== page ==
NEW YORK - Vice President Kamala Harris' trip from Singapore to Vietnam was delayed Tuesday after a report of a "recent possible anomalous health incident" in Hanoi.
The U.S. government uses ‘anomalous health incident’ to described Havana Syndrome. It was first reported in 2016 after diplomats at the U.S. Embassy in Havana reported headaches, fatigue, hearing and vision loss, severe and debilitating cognitive impairment, tinnitus, brain fog, vertigo, and loss of motor control.
No cause has been determined, but similar unexplained health ailments have since been reported by Americans serving at diplomatic posts in other countries.
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The flight was delayed for more than three hours and Symone Sanders, Harris' chief spokesperson, refused to explain. Unprompted, Sanders volunteered that Harris was "well" although reporters had seen the vice president several times Tuesday and had no reason to be concerned about her health.
The VP and her delegation were expected to arrive Tuesday night in the Asian nation as part of the second leg of her trip overseas. Earlier, Harris had delivered a speech in Singapore, castigating China for its incursions into the South China Sea, and a discussion of supply chain issues with business leaders.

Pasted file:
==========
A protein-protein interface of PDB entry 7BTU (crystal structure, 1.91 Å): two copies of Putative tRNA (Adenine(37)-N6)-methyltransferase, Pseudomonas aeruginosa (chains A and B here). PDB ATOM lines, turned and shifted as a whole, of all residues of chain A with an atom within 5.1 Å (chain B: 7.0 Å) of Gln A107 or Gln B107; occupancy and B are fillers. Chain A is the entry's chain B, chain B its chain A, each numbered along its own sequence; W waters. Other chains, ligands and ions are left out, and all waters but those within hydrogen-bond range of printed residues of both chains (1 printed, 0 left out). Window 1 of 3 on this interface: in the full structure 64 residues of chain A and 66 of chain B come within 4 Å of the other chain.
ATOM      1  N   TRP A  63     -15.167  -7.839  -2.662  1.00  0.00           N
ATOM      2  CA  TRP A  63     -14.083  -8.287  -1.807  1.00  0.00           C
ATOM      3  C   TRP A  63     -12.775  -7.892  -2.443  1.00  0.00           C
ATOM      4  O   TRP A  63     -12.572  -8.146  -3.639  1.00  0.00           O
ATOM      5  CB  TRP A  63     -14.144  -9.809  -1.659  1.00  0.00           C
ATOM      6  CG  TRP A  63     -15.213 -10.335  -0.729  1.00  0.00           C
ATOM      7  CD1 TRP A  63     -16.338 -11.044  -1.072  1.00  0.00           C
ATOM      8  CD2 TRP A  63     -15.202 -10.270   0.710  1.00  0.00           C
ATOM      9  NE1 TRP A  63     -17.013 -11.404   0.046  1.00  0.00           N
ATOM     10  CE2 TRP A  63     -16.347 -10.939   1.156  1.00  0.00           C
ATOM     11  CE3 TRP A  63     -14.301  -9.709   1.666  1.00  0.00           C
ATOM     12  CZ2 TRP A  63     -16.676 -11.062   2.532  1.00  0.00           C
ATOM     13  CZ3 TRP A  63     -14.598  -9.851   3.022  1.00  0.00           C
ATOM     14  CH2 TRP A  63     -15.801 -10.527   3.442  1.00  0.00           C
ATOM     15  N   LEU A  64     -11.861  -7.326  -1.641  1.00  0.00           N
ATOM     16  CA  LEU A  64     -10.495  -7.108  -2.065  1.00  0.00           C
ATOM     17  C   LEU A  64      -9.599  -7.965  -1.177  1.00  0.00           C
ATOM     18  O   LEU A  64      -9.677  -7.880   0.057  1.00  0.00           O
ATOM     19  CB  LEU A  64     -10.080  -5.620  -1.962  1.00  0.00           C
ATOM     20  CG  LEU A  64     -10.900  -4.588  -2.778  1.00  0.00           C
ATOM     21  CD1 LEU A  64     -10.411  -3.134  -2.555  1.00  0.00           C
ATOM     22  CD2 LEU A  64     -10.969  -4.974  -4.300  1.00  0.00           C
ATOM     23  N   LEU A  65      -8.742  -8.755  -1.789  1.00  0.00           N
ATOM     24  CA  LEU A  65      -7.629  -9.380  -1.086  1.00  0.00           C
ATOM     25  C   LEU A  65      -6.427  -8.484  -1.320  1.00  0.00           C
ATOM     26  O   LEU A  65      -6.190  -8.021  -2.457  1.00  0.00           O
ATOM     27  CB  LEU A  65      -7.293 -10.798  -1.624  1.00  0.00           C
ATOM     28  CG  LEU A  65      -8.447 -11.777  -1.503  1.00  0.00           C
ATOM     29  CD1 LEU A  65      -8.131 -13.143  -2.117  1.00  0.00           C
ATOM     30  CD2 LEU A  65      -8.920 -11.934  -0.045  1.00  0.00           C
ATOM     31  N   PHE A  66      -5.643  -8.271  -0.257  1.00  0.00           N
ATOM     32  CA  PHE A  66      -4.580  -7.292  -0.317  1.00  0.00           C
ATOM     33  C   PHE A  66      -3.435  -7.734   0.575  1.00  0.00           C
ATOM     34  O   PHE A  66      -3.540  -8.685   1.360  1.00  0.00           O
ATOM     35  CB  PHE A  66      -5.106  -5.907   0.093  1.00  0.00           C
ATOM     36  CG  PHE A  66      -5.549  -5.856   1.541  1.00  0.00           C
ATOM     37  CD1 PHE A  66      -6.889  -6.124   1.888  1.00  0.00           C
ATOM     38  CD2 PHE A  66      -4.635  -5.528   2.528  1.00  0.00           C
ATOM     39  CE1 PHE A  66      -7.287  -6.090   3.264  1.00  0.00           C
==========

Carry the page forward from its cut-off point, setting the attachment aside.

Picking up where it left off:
Harris' office referred questions to the State Department. The U.S. embassy in Vietnam issued the following statement:
"Earlier this evening, the Vice President’s traveling delegation was delayed from departing Singapore because the Vice President’s office was made aware of a report of a recent possible anomalous health incident in Hanoi, Vietnam. After careful assessment, the decision was made to continue with the Vice President’s trip. The delegation will leave Singapore tonight and arrive in Hanoi, Vietnam."
The anomalous health incidents in Cuba were described as "attacks" early on.
In 2018, the United States renewed calls for the Cuban government to determine the source of health "attacks" on U.S. diplomats in Cuba affected some two dozen people. Cuba denied any involvement or knowledge of any such attacks.
The U.S. government issued health alerts to Americans in China after a worker at the U.S. Consulate in Guangzhou reported symptoms and strange sounds and was flown to the U.S. That worker was then medically confirmed to have "suffered a medical incident consistent with what other U.S. government personnel experienced in Havana, Cuba," the department has said.
Unexplained sounds and vibrations that accompanied the symptoms initially led investigators to suspect a sonic weapon, though the FBI later found no evidence that sound waves could have damaged the Americans' health.
With the Associated Press